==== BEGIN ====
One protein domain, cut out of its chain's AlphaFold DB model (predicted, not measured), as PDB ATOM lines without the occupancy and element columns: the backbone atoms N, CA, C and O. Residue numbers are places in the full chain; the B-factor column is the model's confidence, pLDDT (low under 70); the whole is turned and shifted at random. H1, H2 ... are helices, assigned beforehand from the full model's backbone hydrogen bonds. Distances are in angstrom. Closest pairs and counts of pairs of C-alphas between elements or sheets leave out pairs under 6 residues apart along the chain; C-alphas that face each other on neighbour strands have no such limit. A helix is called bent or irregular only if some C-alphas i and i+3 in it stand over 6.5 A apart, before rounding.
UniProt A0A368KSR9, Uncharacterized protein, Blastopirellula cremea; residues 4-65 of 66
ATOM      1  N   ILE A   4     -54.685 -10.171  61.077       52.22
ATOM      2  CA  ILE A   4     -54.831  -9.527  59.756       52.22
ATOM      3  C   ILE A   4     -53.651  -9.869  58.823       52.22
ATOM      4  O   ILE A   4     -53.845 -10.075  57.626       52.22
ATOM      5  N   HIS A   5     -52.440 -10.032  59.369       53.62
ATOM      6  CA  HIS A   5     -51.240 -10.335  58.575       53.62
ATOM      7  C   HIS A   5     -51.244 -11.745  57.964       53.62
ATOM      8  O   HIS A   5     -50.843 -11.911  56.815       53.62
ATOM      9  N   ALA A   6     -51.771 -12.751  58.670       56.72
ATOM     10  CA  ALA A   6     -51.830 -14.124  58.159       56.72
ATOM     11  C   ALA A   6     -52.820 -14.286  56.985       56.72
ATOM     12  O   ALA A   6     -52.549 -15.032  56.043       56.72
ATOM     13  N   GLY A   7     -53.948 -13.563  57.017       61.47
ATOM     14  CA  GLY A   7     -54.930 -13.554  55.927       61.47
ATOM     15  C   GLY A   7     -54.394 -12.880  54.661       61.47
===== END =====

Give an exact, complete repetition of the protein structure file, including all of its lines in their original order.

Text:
One protein domain, cut out of its chain's AlphaFold DB model (predicted, not measured), as PDB ATOM lines without the occupancy and element columns: the backbone atoms N, CA, C and O. Residue numbers are places in the full chain; the B-factor column is the model's confidence, pLDDT (low under 70); the whole is turned and shifted at random. H1, H2 ... are helices, assigned beforehand from the full model's backbone hydrogen bonds. Distances are in angstrom. Closest pairs and counts of pairs of C-alphas between elements or sheets leave out pairs under 6 residues apart along the chain; C-alphas that face each other on neighbour strands have no such limit. A helix is called bent or irregular only if some C-alphas i and i+3 in it stand over 6.5 A apart, before rounding.
UniProt A0A368KSR9, Uncharacterized protein, Blastopirellula cremea; residues 4-65 of 66
ATOM      1  N   ILE A   4     -54.685 -10.171  61.077       52.22
ATOM      2  CA  ILE A   4     -54.831  -9.527  59.756       52.22
ATOM      3  C   ILE A   4     -53.651  -9.869  58.823       52.22
ATOM      4  O   ILE A   4     -53.845 -10.075  57.626       52.22
ATOM      5  N   HIS A   5     -52.440 -10.032  59.369       53.62
ATOM      6  CA  HIS A   5     -51.240 -10.335  58.575       53.62
ATOM      7  C   HIS A   5     -51.244 -11.745  57.964       53.62
ATOM      8  O   HIS A   5     -50.843 -11.911  56.815       53.62
ATOM      9  N   ALA A   6     -51.771 -12.751  58.670       56.72
ATOM     10  CA  ALA A   6     -51.830 -14.124  58.159       56.72
ATOM     11  C   ALA A   6     -52.820 -14.286  56.985       56.72
ATOM     12  O   ALA A   6     -52.549 -15.032  56.043       56.72
ATOM     13  N   GLY A   7     -53.948 -13.563  57.017       61.47
ATOM     14  CA  GLY A   7     -54.930 -13.554  55.927       61.47
ATOM     15  C   GLY A   7     -54.394 -12.880  54.661       61.47